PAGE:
Defendant doesn't testify in Palin email trial

Defendant doesn't testify in Palin email trial

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David Kernell David Kernell

6 News Reporter

KNOXVILLE (WATE) - Both sides gave their closing arguments Monday without David Kernell taking the stand in his federal trial on charges of breaking into Sarah Palin's email account.

Attorney Wade Davies rested the defense's case after only putting one witness on the stand on Friday, an FBI agent who said Kernell had been emotionally upset.

The prosecution told the jury in its closing argument that Kernell was persistent in gaining access to Palin's account, and chose not to back down once he did it.

The prosecutor said Kernell posted Palin's account password so others could "ruin her life" and "derail the campaign." Palin was the Republican vice presidential nominee at the time.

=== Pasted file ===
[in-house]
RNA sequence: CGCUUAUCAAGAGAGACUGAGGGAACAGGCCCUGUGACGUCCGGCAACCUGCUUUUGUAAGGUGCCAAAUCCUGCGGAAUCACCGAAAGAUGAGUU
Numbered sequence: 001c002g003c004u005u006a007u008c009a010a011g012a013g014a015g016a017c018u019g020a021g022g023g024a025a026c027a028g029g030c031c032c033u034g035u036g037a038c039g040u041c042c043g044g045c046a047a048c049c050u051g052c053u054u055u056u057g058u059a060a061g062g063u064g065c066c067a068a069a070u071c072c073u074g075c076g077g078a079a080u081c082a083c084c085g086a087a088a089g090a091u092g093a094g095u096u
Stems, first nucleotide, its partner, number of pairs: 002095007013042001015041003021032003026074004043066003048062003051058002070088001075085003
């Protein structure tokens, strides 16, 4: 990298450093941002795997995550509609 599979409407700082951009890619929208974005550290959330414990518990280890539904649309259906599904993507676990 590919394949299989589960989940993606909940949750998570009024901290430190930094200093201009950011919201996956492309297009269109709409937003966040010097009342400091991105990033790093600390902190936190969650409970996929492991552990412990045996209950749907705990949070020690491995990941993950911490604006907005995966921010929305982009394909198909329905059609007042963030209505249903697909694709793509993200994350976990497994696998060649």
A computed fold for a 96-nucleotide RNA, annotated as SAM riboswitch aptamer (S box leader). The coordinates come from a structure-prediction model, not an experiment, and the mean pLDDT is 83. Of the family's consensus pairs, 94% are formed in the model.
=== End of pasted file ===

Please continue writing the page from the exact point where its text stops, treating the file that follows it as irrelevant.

Kernell was afraid of the FBI, the prosecution said, so he thought he deleted everything from his computer, but he failed.

In the defense closing, Davies told the jury what Kernell did is closer to a prank than a crime.

Davies pointed out that Kernell didn't use the information he obtained or try to sell any of the pictures. He also didn't make phone calls to Palin's family or send them text messages.

Davies also said Kernell took responsibility for his actions, and the government is taking the case against him too far.

The prosecution gave a rebuttal closing, telling the jury that a prank is playful and funny, but there was nothing funny about what Kernell did.

The judge will instruct the jurors and give them the case for deliberations on Tuesday.

Palin, the former governor of Alaska, testified Friday.

She said the email breach was disruptive to her personal life and her campaign, and she felt that was the motivation for Kernell's actions.

Kernell is accused of gaining access to the email account by providing Palin's birth date and zip code to Yahoo's password retrieval system. Kernell correctly answered questions for the password retrieval.

He's charged with four felonies, including identity theft, wire fraud, computer fraud and obstruction of justice.

If convicted, the maximum possible penalty is 50 years in prison.

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